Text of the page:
Wood, Iron or plastic loops used to hold drapes onto curtain rods. Rings can be sewn, hooked or clipped to drapes.

Rod Pocket Curtains:
A common window treatment where a stitched pocket or header at the top of the curtain is gathered or shirred onto a curtain rod.

metal or wood hardware that supports curtain fabric; also called a pole or track.

Metal or wood pole or track that supports curtain fabric.

Roller Shades:
Shades made of vinyl or fabric attached to spring rollers, mounted to the inside window casing or the window frame.

Roman Shade:
a fabric window treatment that is raised and lowered in horizontal folds by means of a series of tapes to which rings (threaded with cord) are attached.

A decorative trim made by gathering a strip of fabric to form a circle and finished with or without a fabric-covered button. Looks similar to the folds in a rose or carnation.

Extremely tight gathers used as a decorative top finish to a panel. See also; Shirring.


Sash Curtains:
Sheer material gathered and hung close to the window glass. Usually hung from spring tension rods or sash rods mounted inside the window casing or onto French doors.

Sash Rod:
a small curtain rod inserted through pockets sewn at top and bottom of a curtain. The curtain is stretched between the two rods

the part of a window that opens and closes. It includes a frame and one or more panes of glass. Also the frame and glass of an inoperable window.

Scalloped Heading:
A popular top treatment for café curtains featuring semicircular spaces between the curtain rings.

Self-Styling Tape:
A stiff tape with woven-in cords used to create pleated and shirred curtains. See also; Pleating tape.

The selvage edges of fabric are the unfinished sides of the lengthwise grain.

A drapery panel made of sheer or translucent fabric to filter light and provide minimal daytime privacy, usually used underneath an outer drapery.

Shirred Curtains:
Curtains stretched tightly and gathered on rods at both the top and the bottom.

Tightly gathered fabric. See also; Ruching.

A narrow glass panel adjacent to a door, often used next to entries for appearance, ventilation, and to provide more light.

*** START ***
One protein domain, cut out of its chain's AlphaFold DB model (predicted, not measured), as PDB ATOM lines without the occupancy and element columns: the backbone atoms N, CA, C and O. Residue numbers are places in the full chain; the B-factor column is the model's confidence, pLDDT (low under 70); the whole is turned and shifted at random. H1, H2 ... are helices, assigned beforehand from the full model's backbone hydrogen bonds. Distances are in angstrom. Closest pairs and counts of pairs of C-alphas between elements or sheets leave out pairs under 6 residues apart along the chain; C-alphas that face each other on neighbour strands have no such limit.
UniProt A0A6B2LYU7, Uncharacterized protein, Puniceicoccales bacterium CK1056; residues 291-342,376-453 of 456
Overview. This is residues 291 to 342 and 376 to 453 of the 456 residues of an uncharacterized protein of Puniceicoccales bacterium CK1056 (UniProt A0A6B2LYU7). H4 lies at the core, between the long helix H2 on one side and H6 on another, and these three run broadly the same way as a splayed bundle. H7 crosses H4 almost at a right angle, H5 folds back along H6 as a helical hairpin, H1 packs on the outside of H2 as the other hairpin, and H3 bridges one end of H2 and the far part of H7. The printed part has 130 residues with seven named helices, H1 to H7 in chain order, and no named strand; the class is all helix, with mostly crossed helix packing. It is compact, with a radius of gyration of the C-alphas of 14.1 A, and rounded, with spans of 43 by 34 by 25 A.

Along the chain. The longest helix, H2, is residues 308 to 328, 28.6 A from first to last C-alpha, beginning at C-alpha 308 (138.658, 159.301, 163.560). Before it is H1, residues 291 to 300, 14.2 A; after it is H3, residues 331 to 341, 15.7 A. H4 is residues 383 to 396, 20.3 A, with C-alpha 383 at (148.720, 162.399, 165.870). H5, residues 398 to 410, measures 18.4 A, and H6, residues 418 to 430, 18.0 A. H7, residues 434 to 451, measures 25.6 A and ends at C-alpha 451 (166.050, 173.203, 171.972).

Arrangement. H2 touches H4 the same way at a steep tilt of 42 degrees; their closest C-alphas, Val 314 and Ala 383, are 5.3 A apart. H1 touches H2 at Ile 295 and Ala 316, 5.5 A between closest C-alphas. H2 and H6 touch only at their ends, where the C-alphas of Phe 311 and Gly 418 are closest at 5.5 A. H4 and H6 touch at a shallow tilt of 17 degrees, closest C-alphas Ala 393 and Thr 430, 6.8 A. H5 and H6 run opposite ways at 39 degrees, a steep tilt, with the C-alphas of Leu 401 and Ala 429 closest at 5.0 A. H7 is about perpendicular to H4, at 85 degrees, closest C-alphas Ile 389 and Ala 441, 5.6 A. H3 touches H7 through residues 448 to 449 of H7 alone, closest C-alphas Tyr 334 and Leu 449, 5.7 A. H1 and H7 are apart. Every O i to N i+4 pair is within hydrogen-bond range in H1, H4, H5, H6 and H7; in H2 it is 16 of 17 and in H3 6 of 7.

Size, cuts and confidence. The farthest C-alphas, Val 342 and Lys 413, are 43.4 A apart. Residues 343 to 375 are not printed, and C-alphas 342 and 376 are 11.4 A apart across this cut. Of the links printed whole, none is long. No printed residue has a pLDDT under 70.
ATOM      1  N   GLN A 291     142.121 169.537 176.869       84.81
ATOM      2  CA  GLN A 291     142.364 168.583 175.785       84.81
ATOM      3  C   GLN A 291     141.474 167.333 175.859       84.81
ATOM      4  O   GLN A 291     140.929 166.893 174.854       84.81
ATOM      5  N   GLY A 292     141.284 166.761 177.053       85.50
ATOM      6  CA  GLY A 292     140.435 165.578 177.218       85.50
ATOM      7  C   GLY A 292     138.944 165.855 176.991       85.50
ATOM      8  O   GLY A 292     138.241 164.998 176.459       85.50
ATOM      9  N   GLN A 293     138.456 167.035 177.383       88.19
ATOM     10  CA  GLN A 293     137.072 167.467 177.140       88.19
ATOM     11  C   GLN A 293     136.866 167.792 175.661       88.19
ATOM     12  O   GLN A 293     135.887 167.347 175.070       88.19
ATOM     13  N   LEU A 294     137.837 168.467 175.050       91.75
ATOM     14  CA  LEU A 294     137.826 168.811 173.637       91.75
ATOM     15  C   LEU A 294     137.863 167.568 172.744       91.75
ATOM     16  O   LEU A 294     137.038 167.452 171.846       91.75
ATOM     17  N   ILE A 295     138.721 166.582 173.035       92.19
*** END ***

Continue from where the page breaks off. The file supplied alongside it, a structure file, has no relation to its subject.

The horizontal, ledge-like portion of a window casing.

A window in the roof that admits light from above. A skylight can be operable or not, some are flat while others are domed.

Small plastic or ball bearing runners installed in a traverse rod that hold drapery pins or hooks. See also; Glides.

Sliding Glass Doors:
Large glass doors mounted on a track that bypass each other.

Spring Tension Rod:
A curtain rod designed to compress snugly inside a window frame. Used when permanent fastening of a curtain rod is not desired.

Stackback (or stacking space) :
The area of the wall where drapery comes to rest when it is opened and the window is exposed. Draperies are sometimes installed so that the stackback clears the window frame, allowing an unobstructed view.

Stagecoach Valance:
A rolled up panel of fabric with ties giving the appearance of a stagecoach wagon door.

Straight Grain:
The lengthwise threads of the fabric, running parallel to the selvages.

Swag :
One or more pieces of fabric draped or wrapped in semi-circular folds over a rod, typically used at the top of a window treatment with jabots and cascades. See also; Festoon, Cascades, Jabot.

Swag Holder:
A hardware support for loosely draped treatments such as a throw swag. The harp shape allows fabric to be wrapped and secured in a pouf or knotted fashion.


Tab Top Curtain:
A curtain with fabric loops sewn to it’s top, so it can loop around a drapery rod or pole. Works better as a stationary treatment since tabs don't traverse very easily.

A silk-and-acetate weave that appears shiny and maintains shape. It is used for formal curtains and borders.

A length of shaped fabric, which is folded vertically into a group of pleats. At the hem of the folded tail both sides (the lining and the face fabric) are visible from the front, so it should be lined in a main or suitable contrasting fabric. See also; Cascade, Jabot.

Tension Pulley: